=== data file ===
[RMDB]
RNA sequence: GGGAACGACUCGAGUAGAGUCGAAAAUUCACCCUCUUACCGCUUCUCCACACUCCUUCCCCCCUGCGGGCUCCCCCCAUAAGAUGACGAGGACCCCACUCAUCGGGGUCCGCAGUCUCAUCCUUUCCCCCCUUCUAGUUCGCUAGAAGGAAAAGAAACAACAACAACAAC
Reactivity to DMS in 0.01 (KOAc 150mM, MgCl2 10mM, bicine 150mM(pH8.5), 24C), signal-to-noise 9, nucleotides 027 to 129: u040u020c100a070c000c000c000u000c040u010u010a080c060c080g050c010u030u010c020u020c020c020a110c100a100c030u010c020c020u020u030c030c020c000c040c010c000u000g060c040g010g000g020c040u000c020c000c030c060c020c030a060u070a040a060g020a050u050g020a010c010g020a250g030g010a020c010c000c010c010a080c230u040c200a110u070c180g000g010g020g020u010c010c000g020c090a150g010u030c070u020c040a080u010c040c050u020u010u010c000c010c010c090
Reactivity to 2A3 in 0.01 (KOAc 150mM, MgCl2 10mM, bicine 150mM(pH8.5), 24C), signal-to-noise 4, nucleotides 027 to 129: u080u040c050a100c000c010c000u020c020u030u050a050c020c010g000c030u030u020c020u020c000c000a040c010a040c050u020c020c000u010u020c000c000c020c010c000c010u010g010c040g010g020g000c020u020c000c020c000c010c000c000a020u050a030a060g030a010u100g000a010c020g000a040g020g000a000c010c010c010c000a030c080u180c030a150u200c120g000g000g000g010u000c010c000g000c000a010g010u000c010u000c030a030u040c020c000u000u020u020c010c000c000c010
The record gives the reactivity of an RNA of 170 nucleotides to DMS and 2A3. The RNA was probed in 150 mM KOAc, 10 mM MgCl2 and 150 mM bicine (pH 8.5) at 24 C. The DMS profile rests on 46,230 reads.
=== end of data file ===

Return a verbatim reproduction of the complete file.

[RMDB]
RNA sequence: GGGAACGACUCGAGUAGAGUCGAAAAUUCACCCUCUUACCGCUUCUCCACACUCCUUCCCCCCUGCGGGCUCCCCCCAUAAGAUGACGAGGACCCCACUCAUCGGGGUCCGCAGUCUCAUCCUUUCCCCCCUUCUAGUUCGCUAGAAGGAAAAGAAACAACAACAACAAC
Reactivity to DMS in 0.01 (KOAc 150mM, MgCl2 10mM, bicine 150mM(pH8.5), 24C), signal-to-noise 9, nucleotides 027 to 129: u040u020c100a070c000c000c000u000c040u010u010a080c060c080g050c010u030u010c020u020c020c020a110c100a100c030u010c020c020u020u030c030c020c000c040c010c000u000g060c040g010g000g020c040u000c020c000c030c060c020c030a060u070a040a060g020a050u050g020a010c010g020a250g030g010a020c010c000c010c010a080c230u040c200a110u070c180g000g010g020g020u010c010c000g020c090a150g010u030c070u020c040a080u010c040c050u020u010u010c000c010c010c090
Reactivity to 2A3 in 0.01 (KOAc 150mM, MgCl2 10mM, bicine 150mM(pH8.5), 24C), signal-to-noise 4, nucleotides 027 to 129: u080u040c050a100c000c010c000u020c020u030u050a050c020c010g000c030u030u020c020u020c000c000a040c010a040c050u020c020c000u010u020c000c000c020c010c000c010u010g010c040g010g020g000c020u020c000c020c000c010c000c000a020u050a030a060g030a010u100g000a010c020g000a040g020g000a000c010c010c010c000a030c080u180c030a150u200c120g000g000g000g010u000c010c000g000c000a010g010u000c010u000c030a030u040c020c000u000u020u020c010c000c000c010
The record gives the reactivity of an RNA of 170 nucleotides to DMS and 2A3. The RNA was probed in 150 mM KOAc, 10 mM MgCl2 and 150 mM bicine (pH 8.5) at 24 C. The DMS profile rests on 46,230 reads.